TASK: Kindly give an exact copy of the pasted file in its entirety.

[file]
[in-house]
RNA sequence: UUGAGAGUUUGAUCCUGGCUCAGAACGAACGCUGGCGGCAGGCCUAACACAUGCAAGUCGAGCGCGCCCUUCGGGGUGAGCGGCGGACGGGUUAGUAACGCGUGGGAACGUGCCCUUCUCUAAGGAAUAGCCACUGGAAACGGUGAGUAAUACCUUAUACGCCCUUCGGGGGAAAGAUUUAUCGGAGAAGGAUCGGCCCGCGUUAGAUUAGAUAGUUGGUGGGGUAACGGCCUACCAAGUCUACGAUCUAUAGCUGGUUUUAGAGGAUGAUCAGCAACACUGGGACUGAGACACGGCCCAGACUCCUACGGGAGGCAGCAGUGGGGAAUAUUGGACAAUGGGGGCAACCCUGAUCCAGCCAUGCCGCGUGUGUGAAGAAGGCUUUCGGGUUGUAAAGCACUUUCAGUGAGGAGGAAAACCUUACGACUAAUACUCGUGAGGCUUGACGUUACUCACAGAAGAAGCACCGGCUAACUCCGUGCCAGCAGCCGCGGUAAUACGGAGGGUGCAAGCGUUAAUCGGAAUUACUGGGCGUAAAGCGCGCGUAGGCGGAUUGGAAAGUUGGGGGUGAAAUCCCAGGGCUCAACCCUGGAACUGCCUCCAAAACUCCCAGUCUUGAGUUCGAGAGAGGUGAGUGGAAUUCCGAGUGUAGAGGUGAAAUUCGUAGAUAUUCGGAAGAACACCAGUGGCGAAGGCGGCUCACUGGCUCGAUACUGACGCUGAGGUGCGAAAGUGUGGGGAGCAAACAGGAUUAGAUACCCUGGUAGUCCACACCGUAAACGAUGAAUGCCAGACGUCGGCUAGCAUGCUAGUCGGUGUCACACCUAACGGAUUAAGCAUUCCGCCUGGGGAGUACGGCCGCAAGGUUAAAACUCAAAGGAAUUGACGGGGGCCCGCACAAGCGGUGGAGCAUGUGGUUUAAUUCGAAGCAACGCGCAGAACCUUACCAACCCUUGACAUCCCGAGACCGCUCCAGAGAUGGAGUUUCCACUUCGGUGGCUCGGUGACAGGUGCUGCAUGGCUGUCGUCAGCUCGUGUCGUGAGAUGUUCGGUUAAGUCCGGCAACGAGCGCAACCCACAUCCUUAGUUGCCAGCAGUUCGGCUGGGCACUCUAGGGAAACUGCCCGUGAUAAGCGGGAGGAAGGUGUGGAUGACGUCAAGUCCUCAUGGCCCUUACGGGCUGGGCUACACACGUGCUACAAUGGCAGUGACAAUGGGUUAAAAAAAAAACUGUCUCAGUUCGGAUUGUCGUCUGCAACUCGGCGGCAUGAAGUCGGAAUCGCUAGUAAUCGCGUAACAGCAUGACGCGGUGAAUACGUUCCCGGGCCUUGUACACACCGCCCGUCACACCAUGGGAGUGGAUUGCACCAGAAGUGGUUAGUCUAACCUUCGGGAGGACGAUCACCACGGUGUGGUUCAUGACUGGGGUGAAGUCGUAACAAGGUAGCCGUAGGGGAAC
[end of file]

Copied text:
[in-house]
RNA sequence: UUGAGAGUUUGAUCCUGGCUCAGAACGAACGCUGGCGGCAGGCCUAACACAUGCAAGUCGAGCGCGCCCUUCGGGGUGAGCGGCGGACGGGUUAGUAACGCGUGGGAACGUGCCCUUCUCUAAGGAAUAGCCACUGGAAACGGUGAGUAAUACCUUAUACGCCCUUCGGGGGAAAGAUUUAUCGGAGAAGGAUCGGCCCGCGUUAGAUUAGAUAGUUGGUGGGGUAACGGCCUACCAAGUCUACGAUCUAUAGCUGGUUUUAGAGGAUGAUCAGCAACACUGGGACUGAGACACGGCCCAGACUCCUACGGGAGGCAGCAGUGGGGAAUAUUGGACAAUGGGGGCAACCCUGAUCCAGCCAUGCCGCGUGUGUGAAGAAGGCUUUCGGGUUGUAAAGCACUUUCAGUGAGGAGGAAAACCUUACGACUAAUACUCGUGAGGCUUGACGUUACUCACAGAAGAAGCACCGGCUAACUCCGUGCCAGCAGCCGCGGUAAUACGGAGGGUGCAAGCGUUAAUCGGAAUUACUGGGCGUAAAGCGCGCGUAGGCGGAUUGGAAAGUUGGGGGUGAAAUCCCAGGGCUCAACCCUGGAACUGCCUCCAAAACUCCCAGUCUUGAGUUCGAGAGAGGUGAGUGGAAUUCCGAGUGUAGAGGUGAAAUUCGUAGAUAUUCGGAAGAACACCAGUGGCGAAGGCGGCUCACUGGCUCGAUACUGACGCUGAGGUGCGAAAGUGUGGGGAGCAAACAGGAUUAGAUACCCUGGUAGUCCACACCGUAAACGAUGAAUGCCAGACGUCGGCUAGCAUGCUAGUCGGUGUCACACCUAACGGAUUAAGCAUUCCGCCUGGGGAGUACGGCCGCAAGGUUAAAACUCAAAGGAAUUGACGGGGGCCCGCACAAGCGGUGGAGCAUGUGGUUUAAUUCGAAGCAACGCGCAGAACCUUACCAACCCUUGACAUCCCGAGACCGCUCCAGAGAUGGAGUUUCCACUUCGGUGGCUCGGUGACAGGUGCUGCAUGGCUGUCGUCAGCUCGUGUCGUGAGAUGUUCGGUUAAGUCCGGCAACGAGCGCAACCCACAUCCUUAGUUGCCAGCAGUUCGGCUGGGCACUCUAGGGAAACUGCCCGUGAUAAGCGGGAGGAAGGUGUGGAUGACGUCAAGUCCUCAUGGCCCUUACGGGCUGGGCUACACACGUGCUACAAUGGCAGUGACAAUGGGUUAAAAAAAAAACUGUCUCAGUUCGGAUUGUCGUCUGCAACUCGGCGGCAUGAAGUCGGAAUCGCUAGUAAUCGCGUAACAGCAUGACGCGGUGAAUACGUUCCCGGGCCUUGUACACACCGCCCGUCACACCAUGGGAGUGGAUUGCACCAGAAGUGGUUAGUCUAACCUUCGGGAGGACGAUCACCACGGUGUGGUUCAUGACUGGGGUGAAGUCGUAACAAGGUAGCCGUAGGGGAAC